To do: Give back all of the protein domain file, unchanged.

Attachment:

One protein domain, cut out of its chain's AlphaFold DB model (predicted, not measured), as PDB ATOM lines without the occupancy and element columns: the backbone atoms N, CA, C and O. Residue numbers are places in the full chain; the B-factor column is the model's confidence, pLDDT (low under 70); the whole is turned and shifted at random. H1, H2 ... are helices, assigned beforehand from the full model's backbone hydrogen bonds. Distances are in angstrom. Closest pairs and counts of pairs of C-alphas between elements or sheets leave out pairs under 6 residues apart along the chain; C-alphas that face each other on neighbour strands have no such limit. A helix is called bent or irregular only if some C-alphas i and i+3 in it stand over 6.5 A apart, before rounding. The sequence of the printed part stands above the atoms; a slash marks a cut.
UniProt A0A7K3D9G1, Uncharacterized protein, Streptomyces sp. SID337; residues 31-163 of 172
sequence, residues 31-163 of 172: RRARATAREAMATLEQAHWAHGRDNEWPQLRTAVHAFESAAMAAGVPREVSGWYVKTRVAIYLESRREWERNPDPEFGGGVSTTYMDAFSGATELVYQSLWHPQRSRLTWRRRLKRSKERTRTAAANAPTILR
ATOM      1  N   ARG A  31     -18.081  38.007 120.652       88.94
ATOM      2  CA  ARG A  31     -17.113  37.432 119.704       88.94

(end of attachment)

One protein domain, cut out of its chain's AlphaFold DB model (predicted, not measured), as PDB ATOM lines without the occupancy and element columns: the backbone atoms N, CA, C and O. Residue numbers are places in the full chain; the B-factor column is the model's confidence, pLDDT (low under 70); the whole is turned and shifted at random. H1, H2 ... are helices, assigned beforehand from the full model's backbone hydrogen bonds. Distances are in angstrom. Closest pairs and counts of pairs of C-alphas between elements or sheets leave out pairs under 6 residues apart along the chain; C-alphas that face each other on neighbour strands have no such limit. A helix is called bent or irregular only if some C-alphas i and i+3 in it stand over 6.5 A apart, before rounding. The sequence of the printed part stands above the atoms; a slash marks a cut.
UniProt A0A7K3D9G1, Uncharacterized protein, Streptomyces sp. SID337; residues 31-163 of 172
sequence, residues 31-163 of 172: RRARATAREAMATLEQAHWAHGRDNEWPQLRTAVHAFESAAMAAGVPREVSGWYVKTRVAIYLESRREWERNPDPEFGGGVSTTYMDAFSGATELVYQSLWHPQRSRLTWRRRLKRSKERTRTAAANAPTILR
ATOM      1  N   ARG A  31     -18.081  38.007 120.652       88.94
ATOM      2  CA  ARG A  31     -17.113  37.432 119.704       88.94